There are exciting new alternatives in skin grafting.
Skin grafts are a major component of more severe wound healing regimens. These grafts are a rather elegant solution to a potentially fatal problem: Take skin from a donor and place it on the actual wound site. With the proper medical care, these grafts can last a lifetime and save or improve countless patients’ lives.
However, skin grafts are not a totally perfect solution, and there are certain inherent risks. Not only do some people require secondary grafts, but also many patients experience decreased sensitivity, scarring, skin discoloration and even frequent infections.
It’s with those side effects in mind that researchers have developed alternatives to skin grafts, a series of innovative techniques that are often just as if not more effective than the current protocol. Here are just a few such examples:
Genetically modified pig skin
Synthetic or bioengineered skin are common grafting options in hospitals all across the country. However, in recent years, physicians and surgeons at Massachusetts General Hospital have begun experimenting with the use of skin grafts from genetically modified pigs. Unlike standard skin grafts or even certain synthetic models, these specialized grafts lack the protein that causes rejection from pig-to-primate transplants. According to the hospital’s own data, doctors were able to use the grafts for twice the time of normal procedures. Additionally, the team found that the genetically modified grafts developed a vascular system within just four days, a stark contrast to other graft options available.
Xpansion Microautografting System
In many cases, especially those dealing with severe burns, there simply isn’t enough donor skin to adequately graft to the patient’s damaged or necrotic tissue. It’s that very concern that has led to the recent development of the Xpansion Microautografting System. This device, which looks similar to a combination paintbrush and razor, is able to expand traditional split-thickness skin grafts up to nine times. That means physicians can cover far more of the wound with less initial donor skin, all without any increased risk of infections or other side effects associated with standard grafting. In operating on laboratory pigs, researchers were able to achieve full wound healing in just under 14 days.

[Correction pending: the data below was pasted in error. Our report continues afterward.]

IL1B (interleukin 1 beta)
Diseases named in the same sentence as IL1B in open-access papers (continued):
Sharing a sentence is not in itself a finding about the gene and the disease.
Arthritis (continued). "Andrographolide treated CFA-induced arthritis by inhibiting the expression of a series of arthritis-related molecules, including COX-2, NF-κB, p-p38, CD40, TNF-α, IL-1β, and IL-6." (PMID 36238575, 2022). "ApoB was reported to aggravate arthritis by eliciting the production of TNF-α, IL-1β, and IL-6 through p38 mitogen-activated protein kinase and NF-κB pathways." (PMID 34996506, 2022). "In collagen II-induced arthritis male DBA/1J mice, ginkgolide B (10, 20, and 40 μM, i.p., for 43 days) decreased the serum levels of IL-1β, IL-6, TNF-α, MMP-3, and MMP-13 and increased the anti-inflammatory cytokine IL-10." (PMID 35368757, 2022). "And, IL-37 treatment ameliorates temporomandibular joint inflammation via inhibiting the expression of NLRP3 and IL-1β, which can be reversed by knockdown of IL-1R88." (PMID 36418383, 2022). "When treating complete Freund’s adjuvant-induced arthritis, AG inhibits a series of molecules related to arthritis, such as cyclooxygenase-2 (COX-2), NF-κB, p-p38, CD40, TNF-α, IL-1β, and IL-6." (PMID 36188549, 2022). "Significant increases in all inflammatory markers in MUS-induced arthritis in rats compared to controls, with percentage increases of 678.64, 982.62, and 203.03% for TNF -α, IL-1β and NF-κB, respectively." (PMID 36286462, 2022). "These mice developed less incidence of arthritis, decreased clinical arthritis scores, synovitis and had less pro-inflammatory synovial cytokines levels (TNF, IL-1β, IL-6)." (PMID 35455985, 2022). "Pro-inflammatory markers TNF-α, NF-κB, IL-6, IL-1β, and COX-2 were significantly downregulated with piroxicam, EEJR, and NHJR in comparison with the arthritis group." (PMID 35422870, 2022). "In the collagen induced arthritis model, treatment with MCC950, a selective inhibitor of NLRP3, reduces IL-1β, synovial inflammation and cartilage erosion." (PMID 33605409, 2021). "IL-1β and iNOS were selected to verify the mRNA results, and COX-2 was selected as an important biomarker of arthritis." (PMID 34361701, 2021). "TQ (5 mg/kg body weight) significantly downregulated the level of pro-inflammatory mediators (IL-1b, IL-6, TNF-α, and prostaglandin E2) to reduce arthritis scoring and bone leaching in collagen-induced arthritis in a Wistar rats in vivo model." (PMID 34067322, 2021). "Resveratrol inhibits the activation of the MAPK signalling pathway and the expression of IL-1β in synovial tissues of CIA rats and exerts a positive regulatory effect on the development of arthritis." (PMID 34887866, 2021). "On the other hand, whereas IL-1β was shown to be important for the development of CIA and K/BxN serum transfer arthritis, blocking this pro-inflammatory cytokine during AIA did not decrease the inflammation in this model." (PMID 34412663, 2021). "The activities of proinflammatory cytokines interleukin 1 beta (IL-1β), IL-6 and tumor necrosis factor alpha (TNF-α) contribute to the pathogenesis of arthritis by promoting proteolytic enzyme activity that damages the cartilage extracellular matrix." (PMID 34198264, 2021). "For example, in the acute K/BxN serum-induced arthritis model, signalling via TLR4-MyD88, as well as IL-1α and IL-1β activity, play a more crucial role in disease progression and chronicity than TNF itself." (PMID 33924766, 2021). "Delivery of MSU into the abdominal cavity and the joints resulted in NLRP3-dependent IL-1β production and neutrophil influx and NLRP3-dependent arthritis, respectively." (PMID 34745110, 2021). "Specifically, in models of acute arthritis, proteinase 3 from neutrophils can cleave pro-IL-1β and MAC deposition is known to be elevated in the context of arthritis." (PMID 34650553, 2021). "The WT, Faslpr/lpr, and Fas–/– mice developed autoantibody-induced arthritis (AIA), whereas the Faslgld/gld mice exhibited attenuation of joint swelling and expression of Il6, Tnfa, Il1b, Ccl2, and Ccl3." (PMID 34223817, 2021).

Cellutome epidermal harvesting system
Though it looks like little more than a clear Band-Aid, the cellutome epidermal harvesting system is an exciting new breakthrough in skin grafting. Speaking to KLS.com, Dr. Marc Robins, who helped develop the approach in early 2013, said the system is nothing like standard skin grafts. Instead, the system, which includes a small application device, uses both heat and suction to remove dead skin cells. In a patient who experienced a large open wound on her thigh, the skin began growing back in approximately a week. And unlike most other skin grafts, the cellutome system doesn’t leave any scars or hypopigmented patches near the donor site.
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